Full disk encryption (FDE) solutions, like AlertBoot, work. If someone tries to force their way into a laptop protected with FDE, chances are he won’t get in.
But, once in a blue moon, I hear (or read) comments from supposed IT professionals who say that encryption in of itself is a joke, or that they can bypass it easily (in 5 minutes or less!), and that, generally, it doesn’t work. I’m not sure where they get this information.
Is it personal experience? (If so, I feel for them. One wonders where they obtained their encryption software that soured them on the entire technological gamut). Is it something they read or saw? (I’m looking in your direction, Hollywood). Are they just trolling?
Research Calls for Technology to Break FDE
A new paper — The Growing Impact of Full Disk Encryption on Digital Forensics (unfortunately, behind a paywall) — has pointed out that, from a law enforcement point of view, full disk encryption used on laptops create insurmountable or costly problems.
In fact, the authors of the paper go on to propose that methods to bypass and break FDE ought to be developed. The proposal is quite amusing: those who develop encryption are always on the lookout to ensure that such methods wont’ work on encrypted data. The revelation of a valid bypass would, naturally, be shared with other forensic experts, which would make it to the radar of encryption specialists, who would develop a countermeasure.
Things would be back to square one, and encryption would be stronger for it. This is why the encryption community tends to welcome news of weaknesses.
This is not to say that there aren’t methods, today, for gleaning data from computers already protected with the likes of laptop encryption. However, to call these methods “breaking encryption” or “bypassing encryption” is misleading since they only work when encryption is technically not active.
For example, one method of gaining access to encrypted data is to acquire an image of live data”: that is, making a full copy of a computer’s entire disk content while the computer is up and running. When it comes to FDE, the only time when it’s protecting your data is when the computer’s off. Encryption is momentarily switched off when you turn on the computer and provide the correct password (if you’re going to work on your computer, you’ve got to be able to see what you’re doing. This requires that encryption be turned off).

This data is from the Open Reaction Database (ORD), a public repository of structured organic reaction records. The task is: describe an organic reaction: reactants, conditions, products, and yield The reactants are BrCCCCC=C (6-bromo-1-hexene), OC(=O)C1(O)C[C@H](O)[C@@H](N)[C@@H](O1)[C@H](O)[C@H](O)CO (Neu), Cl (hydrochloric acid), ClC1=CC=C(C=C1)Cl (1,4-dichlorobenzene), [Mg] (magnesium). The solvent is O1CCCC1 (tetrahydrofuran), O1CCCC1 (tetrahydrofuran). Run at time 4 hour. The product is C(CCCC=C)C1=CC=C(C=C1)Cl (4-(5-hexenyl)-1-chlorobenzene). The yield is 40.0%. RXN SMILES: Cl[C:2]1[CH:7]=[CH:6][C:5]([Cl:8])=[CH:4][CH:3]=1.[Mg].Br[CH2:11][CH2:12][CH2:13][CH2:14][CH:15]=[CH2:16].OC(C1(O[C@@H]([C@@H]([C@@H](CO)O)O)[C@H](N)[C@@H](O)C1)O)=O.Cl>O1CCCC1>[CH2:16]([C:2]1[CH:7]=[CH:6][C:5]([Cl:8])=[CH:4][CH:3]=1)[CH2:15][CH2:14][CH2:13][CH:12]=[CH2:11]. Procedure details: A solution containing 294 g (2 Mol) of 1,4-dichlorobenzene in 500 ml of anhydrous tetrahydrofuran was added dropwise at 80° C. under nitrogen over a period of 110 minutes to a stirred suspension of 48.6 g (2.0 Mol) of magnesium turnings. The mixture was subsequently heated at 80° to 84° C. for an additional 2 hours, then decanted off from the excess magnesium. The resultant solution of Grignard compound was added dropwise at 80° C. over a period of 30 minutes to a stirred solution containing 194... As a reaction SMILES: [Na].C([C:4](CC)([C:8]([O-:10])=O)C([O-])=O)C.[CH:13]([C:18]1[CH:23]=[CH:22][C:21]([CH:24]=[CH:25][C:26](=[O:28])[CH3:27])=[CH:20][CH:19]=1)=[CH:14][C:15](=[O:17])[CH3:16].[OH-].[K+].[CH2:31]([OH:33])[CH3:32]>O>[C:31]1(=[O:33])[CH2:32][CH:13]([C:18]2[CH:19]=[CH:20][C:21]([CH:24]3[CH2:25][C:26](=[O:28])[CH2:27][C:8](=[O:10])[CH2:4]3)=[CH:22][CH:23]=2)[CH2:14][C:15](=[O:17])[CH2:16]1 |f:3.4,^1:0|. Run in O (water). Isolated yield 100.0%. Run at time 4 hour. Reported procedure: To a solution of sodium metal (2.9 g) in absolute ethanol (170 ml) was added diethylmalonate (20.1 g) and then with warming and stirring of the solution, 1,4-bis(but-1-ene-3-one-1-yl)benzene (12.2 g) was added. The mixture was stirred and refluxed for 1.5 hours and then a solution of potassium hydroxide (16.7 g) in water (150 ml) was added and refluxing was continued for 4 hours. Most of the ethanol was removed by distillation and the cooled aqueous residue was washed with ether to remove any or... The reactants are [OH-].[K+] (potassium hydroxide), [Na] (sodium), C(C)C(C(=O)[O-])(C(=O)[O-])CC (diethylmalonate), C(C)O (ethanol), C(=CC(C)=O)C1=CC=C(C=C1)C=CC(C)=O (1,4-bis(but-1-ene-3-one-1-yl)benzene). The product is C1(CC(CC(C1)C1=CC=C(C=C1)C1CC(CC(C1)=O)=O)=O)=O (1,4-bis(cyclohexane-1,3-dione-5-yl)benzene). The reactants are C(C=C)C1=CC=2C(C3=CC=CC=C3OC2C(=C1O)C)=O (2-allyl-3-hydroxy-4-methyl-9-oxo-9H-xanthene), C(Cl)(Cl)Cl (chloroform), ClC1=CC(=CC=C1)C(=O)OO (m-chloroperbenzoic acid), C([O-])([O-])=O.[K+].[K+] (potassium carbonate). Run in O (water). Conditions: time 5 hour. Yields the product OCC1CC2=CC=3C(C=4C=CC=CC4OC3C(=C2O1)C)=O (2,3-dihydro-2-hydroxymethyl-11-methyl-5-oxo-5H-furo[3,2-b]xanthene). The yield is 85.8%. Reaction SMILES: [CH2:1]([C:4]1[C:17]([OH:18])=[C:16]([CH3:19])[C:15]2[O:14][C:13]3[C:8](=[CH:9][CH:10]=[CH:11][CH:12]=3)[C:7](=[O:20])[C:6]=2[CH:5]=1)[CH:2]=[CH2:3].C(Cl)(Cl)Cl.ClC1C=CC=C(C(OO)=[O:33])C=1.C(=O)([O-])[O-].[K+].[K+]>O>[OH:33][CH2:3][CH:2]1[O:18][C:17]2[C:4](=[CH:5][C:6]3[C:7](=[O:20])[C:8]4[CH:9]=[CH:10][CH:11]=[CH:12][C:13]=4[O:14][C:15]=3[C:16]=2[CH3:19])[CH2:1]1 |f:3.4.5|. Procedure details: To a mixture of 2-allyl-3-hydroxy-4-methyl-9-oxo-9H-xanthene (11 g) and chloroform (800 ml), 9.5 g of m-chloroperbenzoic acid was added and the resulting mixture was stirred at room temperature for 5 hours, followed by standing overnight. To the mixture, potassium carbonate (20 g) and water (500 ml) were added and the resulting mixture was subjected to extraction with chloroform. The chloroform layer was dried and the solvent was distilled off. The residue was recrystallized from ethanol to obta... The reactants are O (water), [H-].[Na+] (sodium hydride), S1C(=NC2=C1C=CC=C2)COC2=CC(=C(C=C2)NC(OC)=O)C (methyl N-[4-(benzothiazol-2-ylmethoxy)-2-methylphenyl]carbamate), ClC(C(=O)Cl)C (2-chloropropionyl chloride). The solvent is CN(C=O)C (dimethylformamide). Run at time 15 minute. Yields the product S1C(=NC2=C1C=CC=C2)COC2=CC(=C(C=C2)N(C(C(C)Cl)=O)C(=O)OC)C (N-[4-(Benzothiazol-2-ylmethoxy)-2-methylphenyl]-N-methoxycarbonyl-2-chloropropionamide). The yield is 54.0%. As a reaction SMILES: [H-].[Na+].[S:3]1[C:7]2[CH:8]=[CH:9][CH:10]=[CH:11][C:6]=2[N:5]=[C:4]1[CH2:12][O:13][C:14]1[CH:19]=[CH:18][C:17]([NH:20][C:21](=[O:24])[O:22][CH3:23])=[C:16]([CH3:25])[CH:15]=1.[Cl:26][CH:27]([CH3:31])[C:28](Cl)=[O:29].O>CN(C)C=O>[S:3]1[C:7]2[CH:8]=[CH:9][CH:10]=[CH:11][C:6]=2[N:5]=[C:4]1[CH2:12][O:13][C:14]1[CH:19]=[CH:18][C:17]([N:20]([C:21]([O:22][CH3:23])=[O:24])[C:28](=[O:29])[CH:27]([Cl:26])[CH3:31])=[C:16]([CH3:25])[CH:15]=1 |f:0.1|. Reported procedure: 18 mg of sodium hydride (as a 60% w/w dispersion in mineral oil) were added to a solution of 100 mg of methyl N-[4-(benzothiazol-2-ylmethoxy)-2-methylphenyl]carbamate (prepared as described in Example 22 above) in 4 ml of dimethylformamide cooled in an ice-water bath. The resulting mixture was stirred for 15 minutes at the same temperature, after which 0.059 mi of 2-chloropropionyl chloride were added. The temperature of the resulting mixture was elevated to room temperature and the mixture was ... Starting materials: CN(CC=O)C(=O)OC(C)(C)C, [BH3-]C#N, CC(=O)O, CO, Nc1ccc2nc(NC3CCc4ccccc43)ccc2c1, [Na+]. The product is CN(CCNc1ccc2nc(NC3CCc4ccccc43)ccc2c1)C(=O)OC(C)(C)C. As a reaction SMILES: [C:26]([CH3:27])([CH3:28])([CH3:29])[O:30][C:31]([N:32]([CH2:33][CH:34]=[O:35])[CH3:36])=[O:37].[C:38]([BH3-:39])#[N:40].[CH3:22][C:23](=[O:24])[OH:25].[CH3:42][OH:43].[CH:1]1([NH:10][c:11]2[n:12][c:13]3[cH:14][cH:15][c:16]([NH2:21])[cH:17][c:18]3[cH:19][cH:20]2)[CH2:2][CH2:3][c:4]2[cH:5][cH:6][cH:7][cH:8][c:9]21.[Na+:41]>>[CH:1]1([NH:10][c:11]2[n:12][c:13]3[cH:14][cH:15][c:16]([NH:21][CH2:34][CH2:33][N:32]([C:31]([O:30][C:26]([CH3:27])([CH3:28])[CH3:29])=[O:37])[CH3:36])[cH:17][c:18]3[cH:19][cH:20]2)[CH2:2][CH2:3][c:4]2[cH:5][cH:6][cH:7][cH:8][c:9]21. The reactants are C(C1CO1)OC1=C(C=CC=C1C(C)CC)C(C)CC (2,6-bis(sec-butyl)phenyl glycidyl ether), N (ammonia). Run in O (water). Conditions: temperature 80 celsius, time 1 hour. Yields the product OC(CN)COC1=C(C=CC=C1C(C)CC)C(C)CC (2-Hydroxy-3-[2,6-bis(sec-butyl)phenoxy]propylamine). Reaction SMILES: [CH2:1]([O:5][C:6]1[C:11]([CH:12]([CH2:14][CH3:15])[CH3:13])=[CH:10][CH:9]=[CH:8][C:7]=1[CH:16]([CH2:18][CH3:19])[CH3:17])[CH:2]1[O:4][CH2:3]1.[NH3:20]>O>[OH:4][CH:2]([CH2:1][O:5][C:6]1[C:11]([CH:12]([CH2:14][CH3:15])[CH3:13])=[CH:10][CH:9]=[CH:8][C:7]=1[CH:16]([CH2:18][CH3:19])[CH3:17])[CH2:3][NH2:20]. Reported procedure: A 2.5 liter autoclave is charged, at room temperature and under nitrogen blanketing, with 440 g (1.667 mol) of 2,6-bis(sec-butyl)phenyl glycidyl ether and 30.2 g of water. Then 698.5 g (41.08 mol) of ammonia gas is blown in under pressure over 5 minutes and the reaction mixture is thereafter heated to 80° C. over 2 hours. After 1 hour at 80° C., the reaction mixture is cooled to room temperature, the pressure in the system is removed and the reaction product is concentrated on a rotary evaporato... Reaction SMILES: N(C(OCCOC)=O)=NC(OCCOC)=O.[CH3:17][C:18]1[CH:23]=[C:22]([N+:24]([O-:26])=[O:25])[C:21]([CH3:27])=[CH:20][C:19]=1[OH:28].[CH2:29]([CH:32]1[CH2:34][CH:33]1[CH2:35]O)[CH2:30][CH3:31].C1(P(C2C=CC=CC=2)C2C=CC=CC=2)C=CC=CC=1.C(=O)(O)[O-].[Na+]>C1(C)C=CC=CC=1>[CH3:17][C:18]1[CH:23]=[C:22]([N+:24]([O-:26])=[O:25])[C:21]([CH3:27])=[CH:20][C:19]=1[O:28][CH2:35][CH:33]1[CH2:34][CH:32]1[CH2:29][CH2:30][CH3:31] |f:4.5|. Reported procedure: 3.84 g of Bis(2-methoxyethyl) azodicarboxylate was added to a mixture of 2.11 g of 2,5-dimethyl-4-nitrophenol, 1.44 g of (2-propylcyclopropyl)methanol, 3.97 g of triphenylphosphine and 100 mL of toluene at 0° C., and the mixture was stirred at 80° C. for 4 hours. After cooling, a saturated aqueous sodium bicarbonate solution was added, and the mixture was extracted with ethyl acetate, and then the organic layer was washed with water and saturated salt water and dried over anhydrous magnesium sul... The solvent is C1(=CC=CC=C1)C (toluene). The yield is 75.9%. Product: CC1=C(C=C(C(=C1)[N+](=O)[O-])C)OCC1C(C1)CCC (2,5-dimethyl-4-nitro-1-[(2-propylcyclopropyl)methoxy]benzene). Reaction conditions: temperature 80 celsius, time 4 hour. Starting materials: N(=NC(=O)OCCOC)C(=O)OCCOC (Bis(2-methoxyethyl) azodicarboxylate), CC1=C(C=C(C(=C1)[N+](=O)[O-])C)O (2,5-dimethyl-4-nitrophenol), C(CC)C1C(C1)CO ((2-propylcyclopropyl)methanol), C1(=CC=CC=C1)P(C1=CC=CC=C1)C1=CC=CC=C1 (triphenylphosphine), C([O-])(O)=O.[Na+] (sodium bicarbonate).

So, if a computer is up and running, by definition it means that whatever disk encryption was in place was temporarily deactivated. Obviously, you can’t claim to have bypassed encryption if it’s not being used.
On the other hand, what do these little technicalities matter if your data is available to the “wrong” people due to such methods? After all, the point of encryption is to protect data.
Well, unfortunately, nobody said that FDE was a silver bullet against all data attacks (and if someone did, he was trying to sell you something). This admission, despite being an admission of weakness, goes a long way towards better protecting you.
For example, knowing that full disk encryption only protects your laptop’s contents when the device is in the “off” state, now you know that you should never leave it up and running 24/7 (also a good thing for the environment, supposedly) while you’re away from your desk. I can think of at least one situation where a medical organization had to send out HIPAA breach notices because a doctor had left her computer in that state when someone burglarized her home while she was away.
Also, if you’re in an emergency, you know you can pull the plug out from your computer the moment you hear someone breaking in. That’ll instantly shut down your computer, allowing the full power of FDE to kick in (don’t forget about the batteries).
Long story, short: encryption really works, and it works well. Just be aware that there are certain limitations
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